|Li Yunhe in the Yulin Grottoes|
The murals in the Mogao Grottoes, in Dunhuang, a city in Northwest China's Gansu Province, date back more than 1,000 years. Li Yunhe, an expert in restoring cultural relics, and his family, for three generations, have helped protect the murals.
Dedication Plus Perseverance
Li works on restoring the Yulin Grottoes, in Guazhou, a city about 160 kilometers east of Dunhuang. The Yulin Grottoes are managed by Dunhuang Academy, the national institution responsible for the management, research and protection of the grottoes around Dunhuang.
In 1956, Chang Shuhong, then-director of Dunhuang Cultural Relics Research Institute (predecessor of Dunhuang Academy), sent Li, who had just joined the institute, to deliver documents to researchers at the Yulin Grottoes.
Li has traveled many times along the narrow gravel roads between Dunhuang and Guazhou during the past six decades. He has traversed that route in all kinds of weather. He remains committed to his original aspiration — helping preserves the treasures in the grottoes as best as he can.
Cave 25 of the Yulin Grottoes is known as "the crown" of the grottoes. However, in 1974, the paintings on the north wall in the cave began falling off, which resulted in the severe cracking and curling of the paintings. The paintings — national treasures — were in urgent need of restoration.
As the cave did not have electricity, Li had to hang a barn lantern from a wooden frame, just so he could see what he was doing. The cave was so cold that he wrapped himself in a patched, cotton-padded jacket and pants.
To restore 20 square meters of murals, Li and his colleagues worked day in and day out — for four months straight — before they could see signs of the millennium-old treasure returning to its former glory.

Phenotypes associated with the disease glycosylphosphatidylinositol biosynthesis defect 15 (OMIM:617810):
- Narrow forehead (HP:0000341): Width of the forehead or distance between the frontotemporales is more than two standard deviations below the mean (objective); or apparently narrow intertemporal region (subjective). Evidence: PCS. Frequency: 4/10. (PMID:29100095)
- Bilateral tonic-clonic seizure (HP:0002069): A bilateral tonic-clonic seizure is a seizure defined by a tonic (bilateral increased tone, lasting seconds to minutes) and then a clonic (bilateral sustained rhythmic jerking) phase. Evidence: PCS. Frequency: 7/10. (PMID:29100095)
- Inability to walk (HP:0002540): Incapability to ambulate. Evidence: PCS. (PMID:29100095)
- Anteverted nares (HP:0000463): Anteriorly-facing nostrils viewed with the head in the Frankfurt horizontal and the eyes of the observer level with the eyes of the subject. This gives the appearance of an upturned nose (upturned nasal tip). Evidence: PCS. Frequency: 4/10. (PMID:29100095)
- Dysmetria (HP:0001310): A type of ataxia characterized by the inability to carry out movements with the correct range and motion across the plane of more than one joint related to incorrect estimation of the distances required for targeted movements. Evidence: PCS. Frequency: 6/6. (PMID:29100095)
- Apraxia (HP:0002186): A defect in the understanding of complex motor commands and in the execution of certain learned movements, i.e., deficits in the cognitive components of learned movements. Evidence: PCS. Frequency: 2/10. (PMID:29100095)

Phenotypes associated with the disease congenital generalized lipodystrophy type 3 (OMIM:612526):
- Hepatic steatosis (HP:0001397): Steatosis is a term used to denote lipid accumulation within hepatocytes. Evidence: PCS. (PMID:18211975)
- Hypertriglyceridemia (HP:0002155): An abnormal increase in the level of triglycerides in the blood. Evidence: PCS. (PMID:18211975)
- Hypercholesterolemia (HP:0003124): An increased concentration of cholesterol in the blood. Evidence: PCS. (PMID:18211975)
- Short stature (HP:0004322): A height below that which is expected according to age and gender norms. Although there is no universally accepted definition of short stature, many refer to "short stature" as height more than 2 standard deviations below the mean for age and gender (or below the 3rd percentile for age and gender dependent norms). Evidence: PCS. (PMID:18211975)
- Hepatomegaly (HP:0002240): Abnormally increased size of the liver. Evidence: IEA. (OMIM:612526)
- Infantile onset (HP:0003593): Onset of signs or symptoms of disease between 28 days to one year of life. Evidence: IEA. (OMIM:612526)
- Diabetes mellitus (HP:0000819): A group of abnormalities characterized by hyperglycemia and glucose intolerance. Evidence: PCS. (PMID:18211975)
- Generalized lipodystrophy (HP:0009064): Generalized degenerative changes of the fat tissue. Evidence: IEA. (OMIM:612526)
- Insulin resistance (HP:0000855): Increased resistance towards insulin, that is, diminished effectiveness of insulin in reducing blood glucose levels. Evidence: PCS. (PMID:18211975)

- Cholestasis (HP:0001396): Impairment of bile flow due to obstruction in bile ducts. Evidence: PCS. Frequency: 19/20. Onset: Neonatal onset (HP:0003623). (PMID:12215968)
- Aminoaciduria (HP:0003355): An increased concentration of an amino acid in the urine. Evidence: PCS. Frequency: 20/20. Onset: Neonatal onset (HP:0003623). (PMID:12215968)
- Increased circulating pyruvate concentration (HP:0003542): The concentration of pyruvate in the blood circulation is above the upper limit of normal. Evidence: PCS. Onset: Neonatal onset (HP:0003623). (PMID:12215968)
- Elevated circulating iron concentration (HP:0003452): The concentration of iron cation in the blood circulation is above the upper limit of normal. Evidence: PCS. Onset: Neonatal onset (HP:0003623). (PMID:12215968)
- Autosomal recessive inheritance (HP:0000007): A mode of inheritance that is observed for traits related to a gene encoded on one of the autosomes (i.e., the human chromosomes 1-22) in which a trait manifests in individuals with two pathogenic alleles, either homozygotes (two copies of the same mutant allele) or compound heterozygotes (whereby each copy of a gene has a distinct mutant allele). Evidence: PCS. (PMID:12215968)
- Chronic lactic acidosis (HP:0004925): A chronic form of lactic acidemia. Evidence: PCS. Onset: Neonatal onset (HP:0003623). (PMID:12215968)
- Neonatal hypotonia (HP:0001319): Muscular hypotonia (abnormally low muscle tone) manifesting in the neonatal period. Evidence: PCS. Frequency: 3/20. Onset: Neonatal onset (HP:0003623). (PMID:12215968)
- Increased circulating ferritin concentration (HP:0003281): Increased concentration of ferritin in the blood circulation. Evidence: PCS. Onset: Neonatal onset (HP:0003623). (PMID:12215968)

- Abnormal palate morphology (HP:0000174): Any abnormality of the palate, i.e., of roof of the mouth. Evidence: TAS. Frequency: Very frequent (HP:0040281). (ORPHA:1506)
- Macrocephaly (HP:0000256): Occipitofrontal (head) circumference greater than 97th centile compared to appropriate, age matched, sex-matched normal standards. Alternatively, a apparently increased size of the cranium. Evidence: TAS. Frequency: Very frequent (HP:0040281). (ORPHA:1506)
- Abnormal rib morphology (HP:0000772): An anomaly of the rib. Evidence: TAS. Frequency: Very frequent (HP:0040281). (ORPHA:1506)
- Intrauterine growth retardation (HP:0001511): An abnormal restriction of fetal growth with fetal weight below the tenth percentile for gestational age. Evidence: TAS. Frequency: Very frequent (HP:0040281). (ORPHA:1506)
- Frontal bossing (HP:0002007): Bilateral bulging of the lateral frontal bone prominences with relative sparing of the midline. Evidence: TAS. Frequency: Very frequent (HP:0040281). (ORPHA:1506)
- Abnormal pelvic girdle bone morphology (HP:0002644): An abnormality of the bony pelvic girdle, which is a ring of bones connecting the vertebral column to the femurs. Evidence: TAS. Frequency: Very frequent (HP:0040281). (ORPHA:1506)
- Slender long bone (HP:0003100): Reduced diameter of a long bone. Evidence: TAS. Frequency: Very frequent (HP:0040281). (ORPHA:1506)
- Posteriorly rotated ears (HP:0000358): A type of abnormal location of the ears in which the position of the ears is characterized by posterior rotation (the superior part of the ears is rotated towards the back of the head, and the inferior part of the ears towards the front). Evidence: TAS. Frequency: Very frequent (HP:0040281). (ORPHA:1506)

Aspirations can only be realized through perseverance, and that is why Li is still working, quietly, in the Yulin Grottoes. For Li, the grottoes remain a fascinating place, and they will remain so as long he can continue to preserve cultural relics.
"I believe in only one thing; that is, I will always do the best job I can do. I must live up to the expectations of the Party and my country," Li says. The Mogao spirit embodied in Li's persistence and dedication is inspiring to Dunhuang's younger guardians.
When he first arrived in Dunhuang, in early 1956, Li did not have any professional background, but he was willing to endure hardships, and he volunteered to begin his career by cleaning the grottoes.
Research on how to restore the murals in the Mogao Grottoes was the first research of the kind to be conducted in China.
In 1957, the Ministry of Culture invited a Czech expert to oversee mural restoration in Cave 474. This inspired Li to develop his own restoration techniques. The tools and techniques Li created, and the materials he selected, are still in use today.
To improve the precision of restoration, Li learned everything he could about restoring murals and statues. His art skills gradually improved, and he soon began, officially, restoring murals.
By 1961, the murals in Cave 161 of the Mogao Grottoes were so badly damaged they would have been unsalvageable if action hadn't been taken immediately. Li spent three years restoring the murals. Within three years, Cave 161, which dated back to the Tang Dynasty (618-907), had been brought back to life.